While we say that Nova Scotia is ‘Shaped by the Sea’, it has also been shaped by a rich history. The province’s 26 Canadian National Historic Sites, tell the story of centuries of adventure, of cultural diversity, conquest, discovery and scenic beauty. The Story of over one million immigrants, troops, war brides and their children who entered through Halifax to begin their new lives in Canada is told at Pier 21, Canada's Immigration Museum.
Step back into the 18th century to discover how English and French troops struggled for control over North America and learn how a famous inventor and his associates changed the way that people would communicate forever through the invention of the telephone. Nova Scotia is home to 26 National Historic Sites where you can explore the rich history and heritage and the people who have worked and fought to make Nova Scotia what is it today.
Some of Nova Scotia’s National Historic Sites feature live period story-telling with actors in full costume living out their parts. Visit Port-Royal, one of the first settlements in North America, and step back in time to the world of Samuel de Champlain and the Order of Good Cheer. Embrace the spirit of the Mi’kmaq as you marvel at the ancient petroglyphs in Kejimkujk National Park. Guided tours are provided at many of Nova Scotia’s historic sites.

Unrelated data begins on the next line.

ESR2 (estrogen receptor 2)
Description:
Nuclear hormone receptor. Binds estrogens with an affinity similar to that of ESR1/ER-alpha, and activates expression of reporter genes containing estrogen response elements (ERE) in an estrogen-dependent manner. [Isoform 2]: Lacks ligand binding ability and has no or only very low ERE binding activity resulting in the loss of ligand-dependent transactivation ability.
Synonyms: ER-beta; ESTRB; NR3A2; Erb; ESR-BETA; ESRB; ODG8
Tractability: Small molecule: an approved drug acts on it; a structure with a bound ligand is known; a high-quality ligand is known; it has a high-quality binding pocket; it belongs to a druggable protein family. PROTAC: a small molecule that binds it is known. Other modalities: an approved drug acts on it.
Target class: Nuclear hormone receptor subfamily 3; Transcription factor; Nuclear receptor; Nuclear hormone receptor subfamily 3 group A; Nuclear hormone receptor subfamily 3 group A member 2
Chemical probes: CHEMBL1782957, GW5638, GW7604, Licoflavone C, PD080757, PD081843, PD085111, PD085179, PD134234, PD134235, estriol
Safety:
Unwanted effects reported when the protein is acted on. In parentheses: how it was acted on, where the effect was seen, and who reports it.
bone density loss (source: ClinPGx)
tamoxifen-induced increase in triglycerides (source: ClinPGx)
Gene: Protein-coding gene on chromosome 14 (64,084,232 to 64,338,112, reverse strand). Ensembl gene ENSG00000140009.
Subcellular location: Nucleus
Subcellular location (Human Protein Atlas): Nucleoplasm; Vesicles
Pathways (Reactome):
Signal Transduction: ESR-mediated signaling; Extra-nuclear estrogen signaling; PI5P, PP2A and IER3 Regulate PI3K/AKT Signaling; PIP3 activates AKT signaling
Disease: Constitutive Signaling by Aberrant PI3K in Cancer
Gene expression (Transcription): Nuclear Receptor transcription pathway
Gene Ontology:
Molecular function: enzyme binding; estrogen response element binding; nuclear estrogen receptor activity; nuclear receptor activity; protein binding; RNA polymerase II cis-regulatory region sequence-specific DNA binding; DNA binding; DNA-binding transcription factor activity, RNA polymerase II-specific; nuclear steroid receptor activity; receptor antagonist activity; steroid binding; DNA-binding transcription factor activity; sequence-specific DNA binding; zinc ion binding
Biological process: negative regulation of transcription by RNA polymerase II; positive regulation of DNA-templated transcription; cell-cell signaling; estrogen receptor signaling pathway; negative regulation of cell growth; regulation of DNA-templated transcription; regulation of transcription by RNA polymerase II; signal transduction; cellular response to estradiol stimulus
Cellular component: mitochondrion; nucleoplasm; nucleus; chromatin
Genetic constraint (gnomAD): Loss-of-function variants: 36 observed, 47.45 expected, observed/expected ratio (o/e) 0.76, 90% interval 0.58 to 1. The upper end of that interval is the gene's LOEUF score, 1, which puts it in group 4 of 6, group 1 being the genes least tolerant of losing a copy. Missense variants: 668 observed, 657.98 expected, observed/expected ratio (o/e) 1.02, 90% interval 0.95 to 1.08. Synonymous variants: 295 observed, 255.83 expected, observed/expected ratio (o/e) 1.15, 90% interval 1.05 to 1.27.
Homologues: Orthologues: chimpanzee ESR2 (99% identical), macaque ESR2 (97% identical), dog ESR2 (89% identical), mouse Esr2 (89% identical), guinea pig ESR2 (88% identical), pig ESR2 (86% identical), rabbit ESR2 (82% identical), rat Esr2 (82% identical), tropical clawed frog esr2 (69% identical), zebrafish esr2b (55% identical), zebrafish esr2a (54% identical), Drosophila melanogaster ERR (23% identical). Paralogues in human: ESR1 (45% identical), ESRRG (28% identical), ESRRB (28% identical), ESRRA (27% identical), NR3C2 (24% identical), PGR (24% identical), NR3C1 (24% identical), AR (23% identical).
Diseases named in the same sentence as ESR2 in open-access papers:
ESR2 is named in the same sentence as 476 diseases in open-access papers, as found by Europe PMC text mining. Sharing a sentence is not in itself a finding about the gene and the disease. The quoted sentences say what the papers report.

Visit the Majestic French and British Fortresses
The Fortress of Louisbourg in Cape Breton is an example of Nova Scotia’s ‘living history’. Once you step through the gates you are instantly transported back to life in Colonial France in 1744. Inside the fortress you can speak with the “residents” representing all walks of life, and delight in their stories of a bygone era. Don’t be shy, they’re friendly and knowledgeable, and happy to tell you about their lives, work, worries, and hopes! Don’t forget to take a break and have lunch or dinner in a restaurant serving the authentic food of the day.
At Grande Pre in the Annapolis Valley you can get to know the Acadians, who settled along the shores of the Bay of Fundy and Minas Basin. They were hardy pioneers, who experienced hardship and tragedy, yet survived in the face of extraordinary challenges. Discover the story of the Deportation of 1755, as told through Longfellow’s narrative poem “Evangeline”. The Historical Association of Annapolis Royal offers award winning tours of a traditional “living history” in Nova Scotia’s Acadian heartland. Think you might have Acadian roots? In the church you can look through some of the over 300 Acadian names to see if yours is there!
In Halifax you can be transported from a modern city to a 19th century fortress in an instant. The Halifax Citadel is one of Canada’s most visited National Historic Sites. Walk the ramparts and corridors of this magnificent fortress overlooking Halifax Harbour as you listen to the skirl of bagpipes. Talk to members of the 78th Highland regiment, watch them drill on the parade square and firing their muskets. If you’re here at noon, don’t jump when the noon gun is fired!
Nova Scotia embraces its rich, long history. We know you will too!